Scholars’ Statement of Principles for the New President on U.S. Detention Policy: An Agenda for Change

15 Pages Posted: 14 Oct 2015

Date Written: 2009

Abstract

When al Qaeda terrorists attacked the United States on September 11, 2001, they killed thousands of innocent people and targeted symbols of our economic and military power. We must not let those attacks undermine the values upon which this nation was founded. President Obama and the new Congress have an opportunity to restore the United States’ commitment to these values--fairness, liberty, basic inalienable rights and the rule of law--in the national security arena. Among other areas of national security policy, President Obama will need to undertake serious renovation of U.S. detention policy. Such repair work is ultimately necessary not only as a matter of principle but also to strengthen our security. This Statement of Principles represents a consensus among its signatories regarding the most effective ways to reform the current broken system of detention. Across the political spectrum, there is a growing consensus that the existing system of long term detention of terrorism suspects without trial through the network of facilities in Guantánamo and elsewhere is an unsustainable liability for the United States that must be changed. The current policies undermine the rule of law and our national security. The last seven years have seen a dangerous erosion of the rule of law in the United States through a disingenuous interpretation of the laws of war, the denial of ordinary legal process, the violation of the most basic rights and the use of unreliable evidence (including secret and coerced evidence). The current detention policies also point to the inherent fallibility of “preventive” determinations that are based on assessments of future dangerousness (as opposed to past criminal conduct). Empirical studies demonstrate that “preventive” detention determinations that rely on assessment of future dangerousness generate unacceptably high levels of false positives (i.e., detention of innocent people). Indeed, while the Bush Administration once claimed the Guantánamo detainees were “the worst of the worst,” following minimal judicial intervention, it subsequently released more than 300 of them, as of the end of 2006. Because it is viewed as unprincipled, unreliable and illegitimate, the existing detention system undermines our national security. Because the current system threatens our national security, we strongly oppose any effort to extend the status quo by establishing either (1) a comprehensive system of long-term “preventive” detention without trial for suspected terrorists, or (2) a specialized national security court to make “preventive” detention determinations and ultimately to try terrorism suspects. Despite dressed up procedures, these proposals would make some of the most notorious aspects of the current failed system permanent. To the extent such systems were established within the territorial United States, as opposed to on Guantánamo or elsewhere, they would essentially bring the failed Guantánamo system home. Perhaps most fundamental is the fact that the supporters of these proposals typically fail to make clear who should be detained, much less how such individuals, once designated, can prove they are no longer a threat. Without a reasonably precise definition, not only is arbitrary and indefinite detention possible, it is nearly inevitable. Moreover, many of the proponents of a renewed “preventive” detention regime explicitly underscore the primacy of interrogation with respect to detainees’ otherwise-recognized rights. A detention system that permits ongoing interrogation inevitably treats individuals as means to an end, regardless of the danger they individually pose, thereby creating perverse incentives to prolonged, incommunicado, arbitrary (and indefinite) detention, minimized procedural protections and coercive interrogation. Such arrangements instill resentment and provide propaganda for recruitment of future terrorists, undermine our relationships with our allies and embolden terrorists as “combatants” in a “war on terror” (rather than delegitimizing them as criminals in the ordinary criminal justice system). Moreover, the current system of long term (and, essentially, indefinite) detention diverts resources and attention away from other, more effective means of combating terrorism. Reflecting what has now become a broad consensus around the need to use the full range of instruments of state power to combat terrorism, the bi-partisan 9/11 Commission pointed out that “long-term success [in efforts to pursue Al-Qaeda] demands the use of all elements of national power: diplomacy, intelligence, covert action, law enforcement, economic policy, foreign aid, public diplomacy, and homeland defense.” Thus, in addition to revamping the existing detention program to bring it within the rule of law, President Obama should work with Congress to utilize this broad array of tools to vigorously prosecute terrorism. In this Statement, we propose a set of principles that should guide any new detention policy. We then provide concrete policy recommendations for the new Administration.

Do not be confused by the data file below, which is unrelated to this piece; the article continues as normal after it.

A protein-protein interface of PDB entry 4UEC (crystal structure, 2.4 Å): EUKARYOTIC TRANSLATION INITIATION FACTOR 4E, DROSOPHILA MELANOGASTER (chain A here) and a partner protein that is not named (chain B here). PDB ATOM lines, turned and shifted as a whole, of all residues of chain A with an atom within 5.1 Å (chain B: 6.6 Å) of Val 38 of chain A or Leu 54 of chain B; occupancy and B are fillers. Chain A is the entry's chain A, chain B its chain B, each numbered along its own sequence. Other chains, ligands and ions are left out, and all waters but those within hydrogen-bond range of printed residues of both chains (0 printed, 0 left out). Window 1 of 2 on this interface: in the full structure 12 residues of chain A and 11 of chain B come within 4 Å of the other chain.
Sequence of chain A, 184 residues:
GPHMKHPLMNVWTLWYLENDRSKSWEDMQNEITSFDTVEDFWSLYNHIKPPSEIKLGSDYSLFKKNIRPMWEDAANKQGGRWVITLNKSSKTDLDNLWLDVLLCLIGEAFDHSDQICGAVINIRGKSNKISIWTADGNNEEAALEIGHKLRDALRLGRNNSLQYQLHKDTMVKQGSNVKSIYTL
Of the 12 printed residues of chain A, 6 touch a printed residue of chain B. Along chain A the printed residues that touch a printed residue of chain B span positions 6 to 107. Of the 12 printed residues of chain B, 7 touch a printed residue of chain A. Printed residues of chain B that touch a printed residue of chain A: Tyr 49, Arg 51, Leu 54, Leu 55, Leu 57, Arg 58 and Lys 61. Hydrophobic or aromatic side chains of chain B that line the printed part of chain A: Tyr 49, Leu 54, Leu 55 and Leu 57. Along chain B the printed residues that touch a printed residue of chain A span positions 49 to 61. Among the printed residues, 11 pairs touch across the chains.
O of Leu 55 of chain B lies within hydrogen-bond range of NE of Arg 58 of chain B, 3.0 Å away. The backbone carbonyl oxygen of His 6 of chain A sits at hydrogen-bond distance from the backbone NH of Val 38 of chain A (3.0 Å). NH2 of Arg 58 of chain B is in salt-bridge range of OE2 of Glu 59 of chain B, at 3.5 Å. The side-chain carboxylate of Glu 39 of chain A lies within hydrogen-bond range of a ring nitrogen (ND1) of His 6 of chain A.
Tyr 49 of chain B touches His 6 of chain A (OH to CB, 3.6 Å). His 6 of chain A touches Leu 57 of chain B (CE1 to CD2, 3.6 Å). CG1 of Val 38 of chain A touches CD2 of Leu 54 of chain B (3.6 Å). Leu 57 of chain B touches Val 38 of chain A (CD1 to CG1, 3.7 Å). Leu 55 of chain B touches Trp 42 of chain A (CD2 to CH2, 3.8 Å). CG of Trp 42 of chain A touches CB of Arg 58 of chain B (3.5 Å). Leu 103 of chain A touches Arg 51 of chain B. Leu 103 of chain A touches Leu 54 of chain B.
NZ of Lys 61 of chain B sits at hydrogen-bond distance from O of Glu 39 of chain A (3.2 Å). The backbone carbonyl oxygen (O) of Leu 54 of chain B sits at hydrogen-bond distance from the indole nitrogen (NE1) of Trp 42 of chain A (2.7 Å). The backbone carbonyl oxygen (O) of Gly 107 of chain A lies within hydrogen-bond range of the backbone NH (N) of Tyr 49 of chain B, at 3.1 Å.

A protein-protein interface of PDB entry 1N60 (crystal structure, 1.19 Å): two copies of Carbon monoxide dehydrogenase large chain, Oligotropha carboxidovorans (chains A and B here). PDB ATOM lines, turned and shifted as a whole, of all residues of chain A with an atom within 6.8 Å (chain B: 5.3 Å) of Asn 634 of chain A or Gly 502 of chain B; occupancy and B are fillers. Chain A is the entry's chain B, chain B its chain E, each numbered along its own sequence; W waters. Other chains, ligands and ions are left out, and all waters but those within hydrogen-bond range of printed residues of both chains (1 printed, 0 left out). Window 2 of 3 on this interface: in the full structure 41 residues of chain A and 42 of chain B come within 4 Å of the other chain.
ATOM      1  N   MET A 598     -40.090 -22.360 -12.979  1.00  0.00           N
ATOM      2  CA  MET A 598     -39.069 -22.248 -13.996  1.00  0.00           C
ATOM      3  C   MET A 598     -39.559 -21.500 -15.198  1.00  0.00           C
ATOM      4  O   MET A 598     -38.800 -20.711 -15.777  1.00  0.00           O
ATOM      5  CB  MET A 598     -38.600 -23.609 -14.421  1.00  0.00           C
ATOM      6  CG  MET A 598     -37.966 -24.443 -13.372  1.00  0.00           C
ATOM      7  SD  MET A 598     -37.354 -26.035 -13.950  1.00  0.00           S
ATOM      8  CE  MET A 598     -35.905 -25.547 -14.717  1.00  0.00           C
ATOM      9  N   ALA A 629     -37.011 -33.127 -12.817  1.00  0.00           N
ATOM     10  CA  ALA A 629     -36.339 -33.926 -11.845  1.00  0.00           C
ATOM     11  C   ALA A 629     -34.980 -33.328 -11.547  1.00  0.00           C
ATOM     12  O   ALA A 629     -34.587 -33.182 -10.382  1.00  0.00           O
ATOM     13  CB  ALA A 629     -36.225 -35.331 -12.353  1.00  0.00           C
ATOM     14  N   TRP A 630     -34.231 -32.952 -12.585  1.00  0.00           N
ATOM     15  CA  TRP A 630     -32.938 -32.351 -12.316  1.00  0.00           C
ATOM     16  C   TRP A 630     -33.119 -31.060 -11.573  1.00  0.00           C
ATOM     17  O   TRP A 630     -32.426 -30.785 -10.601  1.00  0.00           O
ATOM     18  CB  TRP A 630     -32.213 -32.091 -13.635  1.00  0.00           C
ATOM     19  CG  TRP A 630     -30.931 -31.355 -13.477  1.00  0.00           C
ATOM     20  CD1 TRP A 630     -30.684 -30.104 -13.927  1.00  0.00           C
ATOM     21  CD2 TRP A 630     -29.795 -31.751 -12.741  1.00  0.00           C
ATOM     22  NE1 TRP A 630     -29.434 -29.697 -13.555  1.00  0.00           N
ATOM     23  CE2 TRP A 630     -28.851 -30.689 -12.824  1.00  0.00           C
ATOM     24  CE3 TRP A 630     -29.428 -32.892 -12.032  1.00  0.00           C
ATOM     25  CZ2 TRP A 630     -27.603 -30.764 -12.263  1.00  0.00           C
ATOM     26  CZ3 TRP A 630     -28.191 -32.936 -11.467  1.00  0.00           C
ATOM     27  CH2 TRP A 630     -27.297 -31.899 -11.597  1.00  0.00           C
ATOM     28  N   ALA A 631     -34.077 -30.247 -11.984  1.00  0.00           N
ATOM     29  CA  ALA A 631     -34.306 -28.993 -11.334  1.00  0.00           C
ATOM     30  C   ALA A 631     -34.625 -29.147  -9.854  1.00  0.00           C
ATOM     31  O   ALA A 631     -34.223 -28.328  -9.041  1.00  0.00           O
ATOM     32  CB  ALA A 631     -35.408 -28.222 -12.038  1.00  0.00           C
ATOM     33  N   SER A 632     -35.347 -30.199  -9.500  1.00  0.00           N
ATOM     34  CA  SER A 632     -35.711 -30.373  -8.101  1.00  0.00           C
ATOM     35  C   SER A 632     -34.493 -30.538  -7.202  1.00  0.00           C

Suggested Citation

Powell, Catherine, Scholars’ Statement of Principles for the New President on U.S. Detention Policy: An Agenda for Change (2009). 47 COLUMBIA JOURNAL OF TRANSNATIONAL LAW 339 (2009). Available at SSRN: https://ssrn.com/abstract=2674196

Catherine Powell (Contact Author)

Fordham University School of Law ( email )

150 West 62nd Street
New York, NY 10023
United States

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